Meet the Porltand Seven:
Habis Abdulla al Saoub
Relatively little is known about one of the lesser* Portland Seven defendants, permanent resident Habis Abdulla al Saoub. He is 36, from Jordan and resided here during the time being probed. He worked at a series of blue collar jobs before becoming a suspect in the terrorism case. His whereabouts have been unknown since 2001.
The FBI is among those seeking information about al Saoub, to the tune of 5 million dollars for helping locate him.
Habis Abdulla Al Saoub is wanted in connection with a federal
grand jury indictment returned on October 3, 2002, in Portland,
Oregon. He is charged with conspiracy to levy war against the
United States, conspiracy to provide material support and resources
to Al-Qaeda, conspiracy to contribute services to Al-Qaeda and
the Taliban, and possessing firearms in furtherance of crimes
Al Saoub is believed to have fled the United States on October 17, 2001.
He is still thought to be outside the country.
Janet Buraik of Minneapolis says she knows the man. He is her former son-in-law.
Buraik and her daughter Huda first met Al Saoub in Peshewar, Pakistan, a hotbed for disaffected Muslims who shared a vision of a global jihad. . . Two months later, the couple married. Buraik says she knows now Huda was just Al Saoub's ticket to the U.S. "She opened up her cosmetic bag and there are huge wads of money in there and I was like whoa, what is this? And she says oh, it's his money," said Buraik. She says over the next four years Al Saoub used Huda to make connections around the U.S., then deserted her and their three children. They haven't heard from him since. But Buraik says when she heard about the attacks on 9/11, she immediately questioned if her former son-in-law was connected. "If somebody came to me today and said he's sitting with Osama Bin Laden, I'd believe it."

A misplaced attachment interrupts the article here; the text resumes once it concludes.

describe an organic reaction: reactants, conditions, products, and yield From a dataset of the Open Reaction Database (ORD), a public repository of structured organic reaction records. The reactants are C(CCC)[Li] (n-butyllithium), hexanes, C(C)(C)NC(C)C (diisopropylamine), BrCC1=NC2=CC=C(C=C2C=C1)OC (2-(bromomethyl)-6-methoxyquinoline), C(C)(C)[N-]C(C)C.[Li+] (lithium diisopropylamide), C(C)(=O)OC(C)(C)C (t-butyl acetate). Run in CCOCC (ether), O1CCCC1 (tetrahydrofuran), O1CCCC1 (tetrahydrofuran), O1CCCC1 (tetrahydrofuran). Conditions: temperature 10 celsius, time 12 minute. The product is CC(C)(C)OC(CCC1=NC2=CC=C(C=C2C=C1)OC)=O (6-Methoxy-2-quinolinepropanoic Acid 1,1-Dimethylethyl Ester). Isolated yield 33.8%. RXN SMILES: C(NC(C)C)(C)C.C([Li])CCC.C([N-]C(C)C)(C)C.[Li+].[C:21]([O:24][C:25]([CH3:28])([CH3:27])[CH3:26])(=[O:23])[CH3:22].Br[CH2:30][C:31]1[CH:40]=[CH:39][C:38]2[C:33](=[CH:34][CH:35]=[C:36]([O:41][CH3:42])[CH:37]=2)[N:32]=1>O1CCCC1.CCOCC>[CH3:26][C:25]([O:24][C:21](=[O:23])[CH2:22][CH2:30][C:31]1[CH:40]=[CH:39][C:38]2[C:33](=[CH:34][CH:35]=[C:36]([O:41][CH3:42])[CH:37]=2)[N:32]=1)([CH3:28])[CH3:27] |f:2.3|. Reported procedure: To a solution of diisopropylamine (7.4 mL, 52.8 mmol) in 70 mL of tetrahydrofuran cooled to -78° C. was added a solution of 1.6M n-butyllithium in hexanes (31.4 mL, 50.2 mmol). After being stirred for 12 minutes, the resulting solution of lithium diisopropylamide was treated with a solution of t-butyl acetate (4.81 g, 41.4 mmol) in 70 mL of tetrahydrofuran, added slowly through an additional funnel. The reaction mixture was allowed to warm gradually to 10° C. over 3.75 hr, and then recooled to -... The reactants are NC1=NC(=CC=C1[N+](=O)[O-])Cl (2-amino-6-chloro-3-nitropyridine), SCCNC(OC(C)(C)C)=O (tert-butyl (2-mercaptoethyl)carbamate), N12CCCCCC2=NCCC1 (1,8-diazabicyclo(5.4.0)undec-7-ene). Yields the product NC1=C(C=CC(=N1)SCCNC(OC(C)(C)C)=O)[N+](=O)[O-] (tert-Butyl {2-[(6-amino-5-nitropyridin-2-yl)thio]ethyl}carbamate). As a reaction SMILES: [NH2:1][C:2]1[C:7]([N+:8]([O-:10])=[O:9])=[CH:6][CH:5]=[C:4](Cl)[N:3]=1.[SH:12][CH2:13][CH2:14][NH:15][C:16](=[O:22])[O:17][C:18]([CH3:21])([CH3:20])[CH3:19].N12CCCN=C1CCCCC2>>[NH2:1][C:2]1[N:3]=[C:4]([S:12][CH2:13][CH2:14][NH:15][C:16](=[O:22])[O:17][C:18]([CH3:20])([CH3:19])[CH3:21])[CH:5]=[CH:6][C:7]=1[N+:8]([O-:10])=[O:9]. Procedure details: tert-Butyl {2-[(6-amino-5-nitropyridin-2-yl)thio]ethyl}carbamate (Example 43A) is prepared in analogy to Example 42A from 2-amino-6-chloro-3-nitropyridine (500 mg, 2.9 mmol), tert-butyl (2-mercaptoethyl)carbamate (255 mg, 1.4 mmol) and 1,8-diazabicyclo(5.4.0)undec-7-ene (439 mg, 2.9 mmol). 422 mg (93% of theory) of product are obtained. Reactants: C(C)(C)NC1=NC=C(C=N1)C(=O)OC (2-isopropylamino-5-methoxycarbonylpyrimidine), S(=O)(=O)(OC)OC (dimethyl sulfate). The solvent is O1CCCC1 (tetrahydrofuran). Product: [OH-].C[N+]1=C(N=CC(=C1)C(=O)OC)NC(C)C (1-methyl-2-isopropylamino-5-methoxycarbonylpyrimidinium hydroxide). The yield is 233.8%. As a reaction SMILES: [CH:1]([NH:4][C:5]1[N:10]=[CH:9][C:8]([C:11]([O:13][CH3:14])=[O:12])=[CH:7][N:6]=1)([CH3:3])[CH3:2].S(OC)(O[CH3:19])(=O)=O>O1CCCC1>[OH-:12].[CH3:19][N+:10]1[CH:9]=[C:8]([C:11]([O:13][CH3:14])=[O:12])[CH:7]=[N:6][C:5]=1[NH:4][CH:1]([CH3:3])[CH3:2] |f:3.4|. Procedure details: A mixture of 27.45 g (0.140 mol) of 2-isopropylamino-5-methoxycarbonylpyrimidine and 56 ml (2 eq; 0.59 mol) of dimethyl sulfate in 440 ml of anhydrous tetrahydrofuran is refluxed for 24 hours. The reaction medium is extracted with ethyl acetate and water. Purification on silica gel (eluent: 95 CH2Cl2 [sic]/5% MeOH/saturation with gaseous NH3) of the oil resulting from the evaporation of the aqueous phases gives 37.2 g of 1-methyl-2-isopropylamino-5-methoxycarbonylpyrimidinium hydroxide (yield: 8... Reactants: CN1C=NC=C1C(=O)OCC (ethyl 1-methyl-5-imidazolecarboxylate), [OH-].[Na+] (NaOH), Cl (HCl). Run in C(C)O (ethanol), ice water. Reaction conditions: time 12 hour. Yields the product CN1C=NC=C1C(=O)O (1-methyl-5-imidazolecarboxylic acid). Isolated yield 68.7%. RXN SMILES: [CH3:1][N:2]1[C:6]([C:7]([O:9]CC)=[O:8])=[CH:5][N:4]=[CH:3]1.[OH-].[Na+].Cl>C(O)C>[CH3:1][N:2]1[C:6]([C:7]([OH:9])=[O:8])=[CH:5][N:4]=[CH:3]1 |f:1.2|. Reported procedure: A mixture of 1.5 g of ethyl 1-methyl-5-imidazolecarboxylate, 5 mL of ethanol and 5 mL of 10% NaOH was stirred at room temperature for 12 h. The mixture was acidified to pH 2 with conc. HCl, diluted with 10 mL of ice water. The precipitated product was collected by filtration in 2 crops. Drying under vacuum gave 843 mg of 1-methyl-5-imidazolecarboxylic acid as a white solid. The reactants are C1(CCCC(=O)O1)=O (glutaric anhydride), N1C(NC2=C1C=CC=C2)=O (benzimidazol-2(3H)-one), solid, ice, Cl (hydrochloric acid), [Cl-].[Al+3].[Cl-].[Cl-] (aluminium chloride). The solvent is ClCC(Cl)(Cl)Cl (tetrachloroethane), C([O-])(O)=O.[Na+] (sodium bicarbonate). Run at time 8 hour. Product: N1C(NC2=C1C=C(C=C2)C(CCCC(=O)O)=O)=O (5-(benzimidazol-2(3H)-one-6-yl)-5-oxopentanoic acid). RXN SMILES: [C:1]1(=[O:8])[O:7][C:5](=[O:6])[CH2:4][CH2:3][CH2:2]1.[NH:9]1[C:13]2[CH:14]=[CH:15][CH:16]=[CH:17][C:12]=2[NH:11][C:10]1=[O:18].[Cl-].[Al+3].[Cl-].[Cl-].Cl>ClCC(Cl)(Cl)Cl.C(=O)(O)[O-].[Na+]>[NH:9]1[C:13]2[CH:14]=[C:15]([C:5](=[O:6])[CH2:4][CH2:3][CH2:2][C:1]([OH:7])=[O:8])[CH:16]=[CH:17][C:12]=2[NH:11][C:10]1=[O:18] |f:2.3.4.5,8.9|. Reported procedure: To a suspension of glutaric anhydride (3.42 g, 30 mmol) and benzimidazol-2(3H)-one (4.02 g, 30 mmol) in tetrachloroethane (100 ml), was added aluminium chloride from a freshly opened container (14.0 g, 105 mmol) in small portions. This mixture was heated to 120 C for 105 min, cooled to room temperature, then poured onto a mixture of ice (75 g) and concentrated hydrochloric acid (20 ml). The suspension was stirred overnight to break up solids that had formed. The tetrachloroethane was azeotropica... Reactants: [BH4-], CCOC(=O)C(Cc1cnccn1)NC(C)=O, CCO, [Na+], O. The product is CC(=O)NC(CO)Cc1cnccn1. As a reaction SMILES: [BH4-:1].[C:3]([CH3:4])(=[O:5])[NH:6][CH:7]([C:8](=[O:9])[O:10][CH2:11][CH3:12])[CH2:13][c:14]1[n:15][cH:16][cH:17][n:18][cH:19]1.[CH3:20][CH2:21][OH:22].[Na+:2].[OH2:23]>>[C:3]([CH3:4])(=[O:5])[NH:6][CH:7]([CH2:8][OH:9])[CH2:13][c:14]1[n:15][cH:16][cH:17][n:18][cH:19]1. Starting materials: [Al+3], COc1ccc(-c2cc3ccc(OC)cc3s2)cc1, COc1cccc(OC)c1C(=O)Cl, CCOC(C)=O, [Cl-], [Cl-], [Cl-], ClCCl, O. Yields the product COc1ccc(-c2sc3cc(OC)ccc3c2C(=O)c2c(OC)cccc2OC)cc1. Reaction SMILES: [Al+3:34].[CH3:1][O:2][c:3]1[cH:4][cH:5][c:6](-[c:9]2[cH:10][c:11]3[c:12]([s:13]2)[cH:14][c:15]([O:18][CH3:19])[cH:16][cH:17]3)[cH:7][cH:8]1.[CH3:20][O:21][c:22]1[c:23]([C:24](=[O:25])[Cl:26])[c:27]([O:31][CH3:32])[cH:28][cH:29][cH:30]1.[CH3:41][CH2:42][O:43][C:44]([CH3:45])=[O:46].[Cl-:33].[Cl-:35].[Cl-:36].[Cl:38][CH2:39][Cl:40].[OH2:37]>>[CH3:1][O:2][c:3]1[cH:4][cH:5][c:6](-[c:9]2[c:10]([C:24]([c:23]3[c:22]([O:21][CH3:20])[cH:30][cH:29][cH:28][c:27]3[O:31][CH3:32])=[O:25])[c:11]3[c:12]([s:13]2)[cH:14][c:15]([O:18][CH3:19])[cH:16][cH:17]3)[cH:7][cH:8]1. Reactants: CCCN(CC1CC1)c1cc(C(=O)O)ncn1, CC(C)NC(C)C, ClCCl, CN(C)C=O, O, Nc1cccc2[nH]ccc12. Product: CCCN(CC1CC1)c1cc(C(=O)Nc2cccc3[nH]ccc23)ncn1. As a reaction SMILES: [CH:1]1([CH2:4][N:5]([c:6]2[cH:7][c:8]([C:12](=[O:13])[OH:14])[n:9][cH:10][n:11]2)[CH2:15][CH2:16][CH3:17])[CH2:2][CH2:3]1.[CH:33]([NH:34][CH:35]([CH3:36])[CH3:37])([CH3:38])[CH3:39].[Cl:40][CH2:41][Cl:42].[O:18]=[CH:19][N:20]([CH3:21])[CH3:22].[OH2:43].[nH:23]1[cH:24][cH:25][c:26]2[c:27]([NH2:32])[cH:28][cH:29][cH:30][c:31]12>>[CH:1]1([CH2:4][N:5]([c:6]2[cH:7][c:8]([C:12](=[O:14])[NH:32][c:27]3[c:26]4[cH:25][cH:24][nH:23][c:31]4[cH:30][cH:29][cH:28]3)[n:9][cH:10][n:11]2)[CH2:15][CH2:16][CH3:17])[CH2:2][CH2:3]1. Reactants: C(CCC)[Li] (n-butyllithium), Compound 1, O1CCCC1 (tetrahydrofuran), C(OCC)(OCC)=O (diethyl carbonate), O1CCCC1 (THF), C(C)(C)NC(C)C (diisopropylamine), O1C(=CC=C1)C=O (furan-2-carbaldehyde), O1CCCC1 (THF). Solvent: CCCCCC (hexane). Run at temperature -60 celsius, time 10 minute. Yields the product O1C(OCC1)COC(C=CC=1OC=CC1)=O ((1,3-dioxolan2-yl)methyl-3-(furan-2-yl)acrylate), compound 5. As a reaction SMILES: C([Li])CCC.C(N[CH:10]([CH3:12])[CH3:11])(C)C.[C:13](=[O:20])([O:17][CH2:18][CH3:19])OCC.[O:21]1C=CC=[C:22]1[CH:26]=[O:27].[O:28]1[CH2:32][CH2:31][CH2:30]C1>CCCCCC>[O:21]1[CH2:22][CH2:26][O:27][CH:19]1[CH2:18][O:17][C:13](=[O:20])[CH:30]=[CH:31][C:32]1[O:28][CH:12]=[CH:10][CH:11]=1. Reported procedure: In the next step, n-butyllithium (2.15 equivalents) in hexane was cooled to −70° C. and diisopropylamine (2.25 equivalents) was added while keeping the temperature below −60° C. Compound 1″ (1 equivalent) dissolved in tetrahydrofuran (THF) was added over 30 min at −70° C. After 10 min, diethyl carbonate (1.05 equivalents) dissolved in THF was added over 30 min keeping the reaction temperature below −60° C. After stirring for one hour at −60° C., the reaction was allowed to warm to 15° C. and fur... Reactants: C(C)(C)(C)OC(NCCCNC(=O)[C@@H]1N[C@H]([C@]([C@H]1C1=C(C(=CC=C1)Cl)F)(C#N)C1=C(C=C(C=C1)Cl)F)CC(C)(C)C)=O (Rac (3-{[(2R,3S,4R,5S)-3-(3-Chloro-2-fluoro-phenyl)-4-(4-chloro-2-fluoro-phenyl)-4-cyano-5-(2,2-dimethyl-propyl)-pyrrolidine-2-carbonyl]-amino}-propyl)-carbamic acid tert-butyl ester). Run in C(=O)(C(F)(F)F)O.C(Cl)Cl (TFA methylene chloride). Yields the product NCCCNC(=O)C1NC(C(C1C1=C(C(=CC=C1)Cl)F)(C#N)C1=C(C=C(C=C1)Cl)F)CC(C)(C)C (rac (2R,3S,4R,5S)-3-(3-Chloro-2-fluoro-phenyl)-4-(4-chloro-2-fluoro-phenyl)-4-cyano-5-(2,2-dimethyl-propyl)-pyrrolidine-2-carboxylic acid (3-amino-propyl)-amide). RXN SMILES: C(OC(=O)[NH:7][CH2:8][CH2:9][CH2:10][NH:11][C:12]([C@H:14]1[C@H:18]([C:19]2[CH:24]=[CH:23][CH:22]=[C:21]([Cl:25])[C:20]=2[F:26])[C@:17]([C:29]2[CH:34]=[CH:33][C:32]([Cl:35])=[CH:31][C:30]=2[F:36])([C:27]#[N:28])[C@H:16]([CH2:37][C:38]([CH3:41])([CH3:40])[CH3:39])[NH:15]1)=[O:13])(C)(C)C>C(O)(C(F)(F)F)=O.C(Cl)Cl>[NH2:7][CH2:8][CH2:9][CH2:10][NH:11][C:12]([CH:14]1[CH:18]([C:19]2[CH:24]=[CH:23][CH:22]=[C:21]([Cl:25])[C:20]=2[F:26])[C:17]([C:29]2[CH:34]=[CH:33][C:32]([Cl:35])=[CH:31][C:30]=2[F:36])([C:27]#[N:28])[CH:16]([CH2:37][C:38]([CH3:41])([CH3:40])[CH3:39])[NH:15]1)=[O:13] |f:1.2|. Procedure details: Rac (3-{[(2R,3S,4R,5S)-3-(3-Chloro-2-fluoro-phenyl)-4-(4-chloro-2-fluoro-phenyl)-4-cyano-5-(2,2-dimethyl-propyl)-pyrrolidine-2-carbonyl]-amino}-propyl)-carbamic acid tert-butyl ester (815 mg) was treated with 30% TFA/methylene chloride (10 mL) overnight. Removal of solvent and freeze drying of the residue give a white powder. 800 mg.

Al Saoub's disaffected mother-in-law, now an FBI informant, says she believes he funneled money to other terrorism suspects.
He is known to have accompanied the other Portland Seven male defendants on the trip to China. It is unclear whether he conversed with the local informant federal prosecutors are thought to be relying on.
I am referring to him as a lesser defendant because, though it may be possible to try and convict him in absentia, doing so will have little effect on his life if he remains at large. Al Souab may turn out to be the luckiest of the seven -- by being the one who got away.